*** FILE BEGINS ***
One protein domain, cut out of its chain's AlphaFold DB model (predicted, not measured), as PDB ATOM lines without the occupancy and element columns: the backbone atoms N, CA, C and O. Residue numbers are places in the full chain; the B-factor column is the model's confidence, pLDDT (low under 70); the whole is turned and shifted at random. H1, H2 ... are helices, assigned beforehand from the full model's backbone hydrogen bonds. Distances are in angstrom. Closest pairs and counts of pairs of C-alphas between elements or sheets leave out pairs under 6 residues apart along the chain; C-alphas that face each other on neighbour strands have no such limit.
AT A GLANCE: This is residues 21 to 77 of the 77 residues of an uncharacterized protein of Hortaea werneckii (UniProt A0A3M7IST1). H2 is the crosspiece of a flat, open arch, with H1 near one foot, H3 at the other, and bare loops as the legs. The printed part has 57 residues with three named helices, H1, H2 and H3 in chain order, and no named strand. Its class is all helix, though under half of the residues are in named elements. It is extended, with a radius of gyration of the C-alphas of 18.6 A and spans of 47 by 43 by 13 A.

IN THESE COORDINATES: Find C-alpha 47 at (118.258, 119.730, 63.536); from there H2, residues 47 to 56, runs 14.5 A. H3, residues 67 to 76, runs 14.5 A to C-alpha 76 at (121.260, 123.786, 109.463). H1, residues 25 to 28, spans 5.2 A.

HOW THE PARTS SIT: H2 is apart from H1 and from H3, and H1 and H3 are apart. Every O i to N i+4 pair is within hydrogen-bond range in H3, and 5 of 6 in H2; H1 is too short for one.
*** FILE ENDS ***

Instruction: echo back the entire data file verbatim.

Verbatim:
One protein domain, cut out of its chain's AlphaFold DB model (predicted, not measured), as PDB ATOM lines without the occupancy and element columns: the backbone atoms N, CA, C and O. Residue numbers are places in the full chain; the B-factor column is the model's confidence, pLDDT (low under 70); the whole is turned and shifted at random. H1, H2 ... are helices, assigned beforehand from the full model's backbone hydrogen bonds. Distances are in angstrom. Closest pairs and counts of pairs of C-alphas between elements or sheets leave out pairs under 6 residues apart along the chain; C-alphas that face each other on neighbour strands have no such limit.
AT A GLANCE: This is residues 21 to 77 of the 77 residues of an uncharacterized protein of Hortaea werneckii (UniProt A0A3M7IST1). H2 is the crosspiece of a flat, open arch, with H1 near one foot, H3 at the other, and bare loops as the legs. The printed part has 57 residues with three named helices, H1, H2 and H3 in chain order, and no named strand. Its class is all helix, though under half of the residues are in named elements. It is extended, with a radius of gyration of the C-alphas of 18.6 A and spans of 47 by 43 by 13 A.

IN THESE COORDINATES: Find C-alpha 47 at (118.258, 119.730, 63.536); from there H2, residues 47 to 56, runs 14.5 A. H3, residues 67 to 76, runs 14.5 A to C-alpha 76 at (121.260, 123.786, 109.463). H1, residues 25 to 28, spans 5.2 A.

HOW THE PARTS SIT: H2 is apart from H1 and from H3, and H1 and H3 are apart. Every O i to N i+4 pair is within hydrogen-bond range in H3, and 5 of 6 in H2; H1 is too short for one.